A Look At The Technology & Hardware That Make Spy Satellites Work

The United States government and nations all over the globe use a wide variety of reconnaissance tools to stay ahead of their rivals. One such tool the U.S. has historically utilized, especially during the Cold War, was the SR-71 Blackbird spy plane. Flying up to 85,000 feet (roughly two times higher than the average cruising altitude of passenger airplanes) and three times faster than the speed of sound, the Blackbird helped the U.S. avoid enemy fire throughout its tenure. However, even before the Blackbird left active duty in 1989, the United States government used another object to spy on its foes that flew well above 85,000 feet: satellites.

The Cold War really elevated espionage forces in the U.S., and these were critical in monitoring opposing nations to ensure nuclear war didn't break out. A number of national organizations like the CIA and Department of Defense collaborated to create effective spy satellites to track enemy troop movements and arsenal locations. Since then, they have only gotten more stealthy and more technologically advanced.

Of course, details about reconnaissance satellites are kept tightly under wraps as to not spill any secrets. What is known is that they have exceptionally advanced cameras, elaborate communications systems, and other sensors that collect more data than regular images. So, exactly what does a spy satellite encompass? Without a top secret security clearance, most may never know the exact details, but we do know some things.

Spy satellites have high-resolution cameras

Naturally, the most crucial feature of any spy satellite is the powerful camera that can see a zit forming on a person's face from orbit. Okay, that's a bit of an exaggeration. Nations are typically more concerned with seeing details about the locations where troops and weapons are stashed — not so much how a person does their hair.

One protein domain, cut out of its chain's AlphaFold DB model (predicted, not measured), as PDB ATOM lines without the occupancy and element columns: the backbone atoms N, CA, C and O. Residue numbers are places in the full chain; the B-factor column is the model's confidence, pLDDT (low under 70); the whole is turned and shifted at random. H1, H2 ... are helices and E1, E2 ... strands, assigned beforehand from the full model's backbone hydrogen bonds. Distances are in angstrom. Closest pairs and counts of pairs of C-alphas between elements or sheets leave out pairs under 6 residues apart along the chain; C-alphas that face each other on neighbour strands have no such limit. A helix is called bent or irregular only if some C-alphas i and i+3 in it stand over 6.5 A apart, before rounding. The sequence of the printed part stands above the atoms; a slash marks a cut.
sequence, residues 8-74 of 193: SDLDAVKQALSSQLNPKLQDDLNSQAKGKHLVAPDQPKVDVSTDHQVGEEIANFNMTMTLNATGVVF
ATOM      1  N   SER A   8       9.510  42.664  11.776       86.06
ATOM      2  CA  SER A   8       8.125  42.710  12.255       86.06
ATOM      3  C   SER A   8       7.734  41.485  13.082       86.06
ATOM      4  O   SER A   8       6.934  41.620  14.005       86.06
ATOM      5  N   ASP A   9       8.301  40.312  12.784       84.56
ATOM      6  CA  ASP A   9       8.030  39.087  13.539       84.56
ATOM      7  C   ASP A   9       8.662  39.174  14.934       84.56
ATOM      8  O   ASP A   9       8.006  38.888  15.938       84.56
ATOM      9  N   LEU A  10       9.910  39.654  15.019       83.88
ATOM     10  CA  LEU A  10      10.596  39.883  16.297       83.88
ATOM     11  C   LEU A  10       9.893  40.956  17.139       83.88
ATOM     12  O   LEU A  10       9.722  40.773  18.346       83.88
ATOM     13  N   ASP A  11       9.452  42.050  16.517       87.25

Satellite resolution is measured in spatial resolution, and the satellites used during the Cold War were capable of snapping photos at about a 40-foot resolution from 100 feet above the ground, meaning each pixel covered a square that measured 40-by-40 feet. As time went on and missions evolved, cameras in satellites became more focused with better resolution. The Gambit satellite, for example, was one of the 10 spy satellites used during the Cold War and had a resolution of 15 feet.

These days, some modern satellites are capable of a resolution of 10 cm, letting observers make out various details on vehicles that cameras from the past couldn't do. For comparison, NASA's Landsat takes pictures that measure the effects of human-induced changes on the planet with a resolution of roughly 50 feet. Of course, modern technology has also rendered the use of film obsolete, and spy satellites now come equipped to handle digital imagery. With the expansion of AI and machine learning technology, those images are only going to get better.

These satellites can relay information in near real-time

Long gone are the days when spy satellites needed to eject their film in canisters for a government official to retrieve. The rate at which data is transmitted nowadays is significantly faster, with some satellites transmitting their data in near real-time. This is all more impressive when one considers that the data is encrypted and compressed — in outer space — before being sent down to whichever intelligence agency is using the satellite.